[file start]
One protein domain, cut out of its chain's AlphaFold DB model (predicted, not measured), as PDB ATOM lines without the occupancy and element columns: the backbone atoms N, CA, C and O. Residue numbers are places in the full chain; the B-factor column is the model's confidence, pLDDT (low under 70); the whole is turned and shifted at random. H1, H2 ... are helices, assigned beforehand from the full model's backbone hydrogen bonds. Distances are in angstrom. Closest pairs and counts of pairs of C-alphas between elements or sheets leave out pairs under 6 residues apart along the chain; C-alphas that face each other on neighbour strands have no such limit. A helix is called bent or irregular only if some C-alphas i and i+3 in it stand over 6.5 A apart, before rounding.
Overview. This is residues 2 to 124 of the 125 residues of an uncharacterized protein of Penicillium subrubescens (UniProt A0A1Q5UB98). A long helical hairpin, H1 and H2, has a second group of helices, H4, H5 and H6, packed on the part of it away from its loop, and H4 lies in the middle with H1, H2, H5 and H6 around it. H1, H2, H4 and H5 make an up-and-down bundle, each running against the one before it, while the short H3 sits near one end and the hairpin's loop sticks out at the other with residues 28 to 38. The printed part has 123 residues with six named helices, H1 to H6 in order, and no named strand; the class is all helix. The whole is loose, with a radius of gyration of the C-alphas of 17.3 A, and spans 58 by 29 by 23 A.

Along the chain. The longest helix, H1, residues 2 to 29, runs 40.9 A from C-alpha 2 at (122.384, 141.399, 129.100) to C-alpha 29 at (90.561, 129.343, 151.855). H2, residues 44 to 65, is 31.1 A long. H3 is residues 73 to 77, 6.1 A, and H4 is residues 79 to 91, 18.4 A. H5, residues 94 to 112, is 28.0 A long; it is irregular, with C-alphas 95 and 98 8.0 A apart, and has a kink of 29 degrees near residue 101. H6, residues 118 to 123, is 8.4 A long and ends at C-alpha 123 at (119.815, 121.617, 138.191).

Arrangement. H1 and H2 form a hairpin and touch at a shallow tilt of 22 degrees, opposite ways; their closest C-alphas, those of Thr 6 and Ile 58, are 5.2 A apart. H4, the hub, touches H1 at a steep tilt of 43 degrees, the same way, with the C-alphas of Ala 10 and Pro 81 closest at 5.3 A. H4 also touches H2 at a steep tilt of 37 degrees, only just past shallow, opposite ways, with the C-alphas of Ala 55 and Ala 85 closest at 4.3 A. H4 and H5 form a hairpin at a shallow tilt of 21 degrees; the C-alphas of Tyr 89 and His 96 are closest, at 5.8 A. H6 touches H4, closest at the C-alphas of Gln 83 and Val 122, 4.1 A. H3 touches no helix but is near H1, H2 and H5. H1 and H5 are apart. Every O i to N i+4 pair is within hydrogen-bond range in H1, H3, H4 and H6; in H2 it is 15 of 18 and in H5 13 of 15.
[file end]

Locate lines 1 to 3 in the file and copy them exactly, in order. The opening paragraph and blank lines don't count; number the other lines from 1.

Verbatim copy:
Overview. This is residues 2 to 124 of the 125 residues of an uncharacterized protein of Penicillium subrubescens (UniProt A0A1Q5UB98). A long helical hairpin, H1 and H2, has a second group of helices, H4, H5 and H6, packed on the part of it away from its loop, and H4 lies in the middle with H1, H2, H5 and H6 around it. H1, H2, H4 and H5 make an up-and-down bundle, each running against the one before it, while the short H3 sits near one end and the hairpin's loop sticks out at the other with residues 28 to 38. The printed part has 123 residues with six named helices, H1 to H6 in order, and no named strand; the class is all helix. The whole is loose, with a radius of gyration of the C-alphas of 17.3 A, and spans 58 by 29 by 23 A.

Along the chain. The longest helix, H1, residues 2 to 29, runs 40.9 A from C-alpha 2 at (122.384, 141.399, 129.100) to C-alpha 29 at (90.561, 129.343, 151.855). H2, residues 44 to 65, is 31.1 A long. H3 is residues 73 to 77, 6.1 A, and H4 is residues 79 to 91, 18.4 A. H5, residues 94 to 112, is 28.0 A long; it is irregular, with C-alphas 95 and 98 8.0 A apart, and has a kink of 29 degrees near residue 101. H6, residues 118 to 123, is 8.4 A long and ends at C-alpha 123 at (119.815, 121.617, 138.191).

Arrangement. H1 and H2 form a hairpin and touch at a shallow tilt of 22 degrees, opposite ways; their closest C-alphas, those of Thr 6 and Ile 58, are 5.2 A apart. H4, the hub, touches H1 at a steep tilt of 43 degrees, the same way, with the C-alphas of Ala 10 and Pro 81 closest at 5.3 A. H4 also touches H2 at a steep tilt of 37 degrees, only just past shallow, opposite ways, with the C-alphas of Ala 55 and Ala 85 closest at 4.3 A. H4 and H5 form a hairpin at a shallow tilt of 21 degrees; the C-alphas of Tyr 89 and His 96 are closest, at 5.8 A. H6 touches H4, closest at the C-alphas of Gln 83 and Val 122, 4.1 A. H3 touches no helix but is near H1, H2 and H5. H1 and H5 are apart. Every O i to N i+4 pair is within hydrogen-bond range in H1, H3, H4 and H6; in H2 it is 15 of 18 and in H5 13 of 15.